The last two times the Chicago Cubs made it to the playoffs, in 2007 and 2008, some twisted fans snuck into Wrigley Field in the dead of night both times and left a skinned goat hanging from a rope off the arm of the statue of famed broadcaster Harry Caray. Yet like almost everything else about being a Cubs fan since 1908, it was hopeless. The Cubs got swept in both division series, falling to the Arizona Diamondbacks and L.A. Dodgers. Read more here.
APM. SPENCER GREEN
The Gloved Ones
Oct. 7, 1984: The Cubs had broken a 39-year postseason drought. They took a 2-0 lead over the Padres in the NLCS, gave two back, but still led 3-0 in the decisive Game 5 and had Cy Young winner Rick Sutcliffe on the mound. San Diego scored twice in the sixth, and with one out and two on in the seventh, pinch-hitter Tim Flannery hit a grounder to first baseman Leon Durham, who let the ball roll between his legs. A single, a double and another single later, the Cubs trailed 6-3 and lockdown closer Goose Gossage slammed the door with a two-inning save. The moment is immortalized in a famous joke; click here for it.
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'They ought to get a (bleepin') job!'
After another horrendous start in 1983, the Cubs were buried in last place before April was over. There were so few fans in the ballpark most days it was no problem hearing what nearly every one of them thought about manager Lee Elia's players. After a one-run loss to the Dodgers, the most vicious taunts were still ringing in his ears. In what might have been the best postgame press conference ever, and by miles the most obscene, Elia fired back. Listen to his legendary rant here.
'What the heck is going on here?'
Sept. 9, 1969: The Cubs, who were 9 1/2 games ahead of the Mets in mid-August when the tailspin began, were only 1 1/2 games when a black cat crawled out of the Shea Stadium grandstand, looped around Ron Santo in the on-deck circle, then stopped and stared at manager Leo Durocher in the dugout. 'I'm superstitious enough, but Leo, he was superstitious as all heck,' Santo recalled. 'I tried not to think about bad luck right at that moment, but yeah, after we lost, I sat at my locker a few minutes and wondered, 'What the heck is going on here?' ' The Cubs finished eight games behind the 'Amazins.' Read more here.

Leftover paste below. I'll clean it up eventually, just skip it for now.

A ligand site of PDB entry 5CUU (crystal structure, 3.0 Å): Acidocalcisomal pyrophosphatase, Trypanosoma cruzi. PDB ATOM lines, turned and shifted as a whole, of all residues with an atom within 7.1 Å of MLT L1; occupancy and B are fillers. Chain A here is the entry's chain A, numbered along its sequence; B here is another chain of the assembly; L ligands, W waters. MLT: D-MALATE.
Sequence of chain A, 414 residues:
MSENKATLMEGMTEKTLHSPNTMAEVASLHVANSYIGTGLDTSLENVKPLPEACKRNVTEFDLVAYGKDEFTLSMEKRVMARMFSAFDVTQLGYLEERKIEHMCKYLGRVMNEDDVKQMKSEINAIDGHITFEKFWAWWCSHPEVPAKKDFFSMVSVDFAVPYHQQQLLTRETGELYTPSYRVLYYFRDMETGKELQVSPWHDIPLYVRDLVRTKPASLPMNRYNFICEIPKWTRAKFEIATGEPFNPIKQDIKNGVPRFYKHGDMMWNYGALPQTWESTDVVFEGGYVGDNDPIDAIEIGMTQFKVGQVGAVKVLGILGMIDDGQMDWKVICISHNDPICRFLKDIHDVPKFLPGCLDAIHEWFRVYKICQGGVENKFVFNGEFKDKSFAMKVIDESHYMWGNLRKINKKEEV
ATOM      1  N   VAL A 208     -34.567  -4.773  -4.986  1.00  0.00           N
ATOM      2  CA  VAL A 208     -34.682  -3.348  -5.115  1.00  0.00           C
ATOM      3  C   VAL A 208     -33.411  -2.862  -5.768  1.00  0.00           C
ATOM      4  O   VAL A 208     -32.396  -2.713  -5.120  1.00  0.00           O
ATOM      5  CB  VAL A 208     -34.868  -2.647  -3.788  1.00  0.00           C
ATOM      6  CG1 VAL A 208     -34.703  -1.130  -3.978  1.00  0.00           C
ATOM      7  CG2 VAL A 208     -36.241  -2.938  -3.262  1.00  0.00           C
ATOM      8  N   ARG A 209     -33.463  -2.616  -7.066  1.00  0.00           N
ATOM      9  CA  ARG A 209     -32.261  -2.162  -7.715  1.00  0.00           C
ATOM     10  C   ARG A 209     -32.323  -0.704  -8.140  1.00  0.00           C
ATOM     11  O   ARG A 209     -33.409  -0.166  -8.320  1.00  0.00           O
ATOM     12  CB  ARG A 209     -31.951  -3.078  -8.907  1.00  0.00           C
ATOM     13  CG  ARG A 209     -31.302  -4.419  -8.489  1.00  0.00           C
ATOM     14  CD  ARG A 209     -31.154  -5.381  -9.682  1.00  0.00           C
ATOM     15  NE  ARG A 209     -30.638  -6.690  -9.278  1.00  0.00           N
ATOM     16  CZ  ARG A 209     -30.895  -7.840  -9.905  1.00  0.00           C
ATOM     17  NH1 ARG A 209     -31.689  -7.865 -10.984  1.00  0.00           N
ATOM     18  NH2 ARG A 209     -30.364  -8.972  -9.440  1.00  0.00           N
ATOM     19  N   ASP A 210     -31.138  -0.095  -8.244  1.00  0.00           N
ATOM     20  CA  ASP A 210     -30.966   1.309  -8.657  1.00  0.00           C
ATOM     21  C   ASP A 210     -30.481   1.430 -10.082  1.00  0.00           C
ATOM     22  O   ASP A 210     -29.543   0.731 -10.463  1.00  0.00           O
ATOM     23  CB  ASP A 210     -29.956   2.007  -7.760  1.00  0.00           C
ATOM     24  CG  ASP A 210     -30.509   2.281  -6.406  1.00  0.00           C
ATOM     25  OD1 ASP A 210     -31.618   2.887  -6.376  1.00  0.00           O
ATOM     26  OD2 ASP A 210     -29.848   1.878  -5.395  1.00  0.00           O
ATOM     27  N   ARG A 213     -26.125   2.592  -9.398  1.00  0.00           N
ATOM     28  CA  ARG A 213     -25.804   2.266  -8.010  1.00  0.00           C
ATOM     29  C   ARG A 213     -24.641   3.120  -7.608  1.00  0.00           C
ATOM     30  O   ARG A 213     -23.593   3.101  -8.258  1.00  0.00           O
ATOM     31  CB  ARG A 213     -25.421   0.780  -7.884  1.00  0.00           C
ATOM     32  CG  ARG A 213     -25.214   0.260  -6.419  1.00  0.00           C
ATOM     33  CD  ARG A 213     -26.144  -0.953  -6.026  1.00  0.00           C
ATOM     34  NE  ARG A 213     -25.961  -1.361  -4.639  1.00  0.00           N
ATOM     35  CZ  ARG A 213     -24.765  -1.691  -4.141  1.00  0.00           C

'Who stinks now?'
Oct. 6, 1945: The Cubs were in their last World Series appearance for, well, almost forever. Among fans in attendance was local restauranteur William Sianis and his pet goat, who were taking in the game when it began to rain. Nearby fans began complaining about the odor until then-Cubs boss P.K. Wrigley took it upon himself to step in and banish both from the park. 'The Cubs ain't gonna win no more!' Sianis howled as he and 'Billy' were escorted out, and despite the Cubs being up two games to one against the Detroit Tigers, he turned out to be right. Not long after, Sianis returned to his native Greece on vacation and sent Wrigley a note saying, 'Who stinks now?' Read more here.
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'Let's make this kid famous'
Oct. 14, 2003: The Cubs led the Marlins 3-2 in the NLCS, ahead 3-0 in the top of the eighth at Wrigley and five outs from returning to the World Series for the first time since 1945. Then Florida's Luis Castillo lifted a foul down the line in left. Moises Alou timed his jump, opened his glove and got beat to the ball by a 26-year-old youth baseball coach. The baseball hit the heel of Steve Bartman's hand and dropped. In the Marlins dugout, Game 7 pitcher Mark Redman turned to a teammate and said, 'Let's make this kid famous.' They did, with eight runs to win Game 6. The Marlins clinched the NLCS the next night while Bartman went into hiding. Read more here.